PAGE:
An opening night is both the best and worst time to try and see any exhibition. The volume of excited noisy people will make it difficult to get around, nigh-on impossible to try out any interactive pieces, and talking to the artist will require a good deal of awkward hovering at the edge of someone else’s conversation. Despite this, being part of the excited and noisy group is more of an engaging and fun way to see everything for the first time than moving through a quiet gallery. And so, as most DJCAD students will have done, I went to opening night, returning again in the following quieter days.
I first witnessed the work of Evelyn Law, a large sculptural instillation of curving wood and audio-emitting holes cut into the inner curve, which viewers could walk around and into. Although borrowing the title of Nietzsche’s “Eternal Return”, the work’s philosophical backing leans more towards ideas of contemplative experiences, and the relationship between internal and external realities. The light in the space is altered by cloth that covers the windows, creating a soft and calming effect. The muted colour palette of the room, with the blank wood of the sculpture as well as the traditional white cube gallery space, creates an atmosphere that draws the viewer into a meditative relationship with the work.
In a dark room far to the other side of the art school is Fiona Powell’s video performances and installation. The installation, which provides the set for the videos playing, is a mound of dark earth with a ceramic cauldron sitting in the centre, the cauldron being a powerful image from the Celtic myths that the artist draws from. Mixing the stories of her heritage with strands of platonic philosophy, the main performance video shows the artist nude, lying on her side next to the cauldron, her face mostly concealed. With tremendous focus and purpose, the video hones in on the subtle movements of the artist’s back and hands, making the piece surprisingly intense. The darkness contrasts starkly with the artist’s skin and hair tones giving the instillation a strong sense of place.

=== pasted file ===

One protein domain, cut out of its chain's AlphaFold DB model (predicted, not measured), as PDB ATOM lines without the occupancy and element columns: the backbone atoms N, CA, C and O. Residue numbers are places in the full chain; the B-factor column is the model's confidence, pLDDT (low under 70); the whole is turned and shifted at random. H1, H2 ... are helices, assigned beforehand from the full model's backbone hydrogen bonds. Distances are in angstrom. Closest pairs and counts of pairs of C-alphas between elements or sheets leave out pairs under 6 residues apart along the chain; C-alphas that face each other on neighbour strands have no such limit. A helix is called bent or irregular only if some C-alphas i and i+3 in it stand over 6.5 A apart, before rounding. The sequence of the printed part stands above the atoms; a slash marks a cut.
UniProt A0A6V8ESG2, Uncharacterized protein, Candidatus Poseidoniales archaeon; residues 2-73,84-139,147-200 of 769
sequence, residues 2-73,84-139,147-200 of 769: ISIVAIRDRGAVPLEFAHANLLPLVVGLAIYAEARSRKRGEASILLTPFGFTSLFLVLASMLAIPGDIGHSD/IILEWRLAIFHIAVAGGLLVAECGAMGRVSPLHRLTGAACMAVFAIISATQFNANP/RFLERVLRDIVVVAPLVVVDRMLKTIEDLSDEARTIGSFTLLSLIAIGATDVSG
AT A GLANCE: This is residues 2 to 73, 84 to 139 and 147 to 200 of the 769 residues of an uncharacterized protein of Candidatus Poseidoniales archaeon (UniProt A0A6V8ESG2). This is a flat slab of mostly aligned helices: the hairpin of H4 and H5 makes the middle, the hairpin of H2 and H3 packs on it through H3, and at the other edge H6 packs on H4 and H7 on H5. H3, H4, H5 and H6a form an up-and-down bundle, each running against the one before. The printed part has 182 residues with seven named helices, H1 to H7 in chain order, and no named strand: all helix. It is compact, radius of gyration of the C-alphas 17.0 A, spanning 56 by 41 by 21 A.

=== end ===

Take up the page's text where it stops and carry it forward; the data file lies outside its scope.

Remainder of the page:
One of my favourite pieces from the show was Lotte Fisher’s strongly immersive installation. The viewer must duck to enter the room through a tunnel, the walls of which are inscribed with words in an alphabet invented by the artist. Upon emerging from this tunnel, the viewer turns around to find a green hillside populated with dozens of small sculptural pieces – of people, buildings, and strange alien animals. This is the world of Tenzig, which we encounter through the documentation of the artist’s alter-ego, an explorer named Freeman ManInesker.
Perhaps taking the most interesting approach to technology in art, Meadhbh Nic Nuadhait’s work plays on the differences between facial expression, through the use of photography, and the thoughts within, explored through a headset that reacts to thought to create light shows. This was achieved with a bit of interesting hardware and some clever Arduino programming. Although very impressive, the lasers should not overshadow the photographic element of her work, which is extremely sensitive and attentive to the models. Printed large and in high quality, the images are a pleasure to look at and engage with.
Receiving praise from local and national news, the standard across the whole of Duncan of Jordanstone’s degree show is outstanding. Students of every department have done their school proud, and I urge anyone who has not yet seen it to do so, and to follow the careers of as many of the graduates as they can keep track of.